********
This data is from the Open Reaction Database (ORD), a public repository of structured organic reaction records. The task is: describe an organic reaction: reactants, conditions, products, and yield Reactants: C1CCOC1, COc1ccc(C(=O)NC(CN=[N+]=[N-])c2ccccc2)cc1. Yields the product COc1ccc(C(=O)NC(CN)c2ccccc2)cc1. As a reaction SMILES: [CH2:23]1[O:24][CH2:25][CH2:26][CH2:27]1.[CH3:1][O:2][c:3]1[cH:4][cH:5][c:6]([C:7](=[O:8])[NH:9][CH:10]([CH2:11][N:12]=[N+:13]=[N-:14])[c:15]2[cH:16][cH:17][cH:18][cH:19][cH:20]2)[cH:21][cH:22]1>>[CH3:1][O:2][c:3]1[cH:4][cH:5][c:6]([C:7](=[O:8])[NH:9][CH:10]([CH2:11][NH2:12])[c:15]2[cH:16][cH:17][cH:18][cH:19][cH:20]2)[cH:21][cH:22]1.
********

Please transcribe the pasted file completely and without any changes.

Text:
This data is from the Open Reaction Database (ORD), a public repository of structured organic reaction records. The task is: describe an organic reaction: reactants, conditions, products, and yield Reactants: C1CCOC1, COc1ccc(C(=O)NC(CN=[N+]=[N-])c2ccccc2)cc1. Yields the product COc1ccc(C(=O)NC(CN)c2ccccc2)cc1. As a reaction SMILES: [CH2:23]1[O:24][CH2:25][CH2:26][CH2:27]1.[CH3:1][O:2][c:3]1[cH:4][cH:5][c:6]([C:7](=[O:8])[NH:9][CH:10]([CH2:11][N:12]=[N+:13]=[N-:14])[c:15]2[cH:16][cH:17][cH:18][cH:19][cH:20]2)[cH:21][cH:22]1>>[CH3:1][O:2][c:3]1[cH:4][cH:5][c:6]([C:7](=[O:8])[NH:9][CH:10]([CH2:11][NH2:12])[c:15]2[cH:16][cH:17][cH:18][cH:19][cH:20]2)[cH:21][cH:22]1.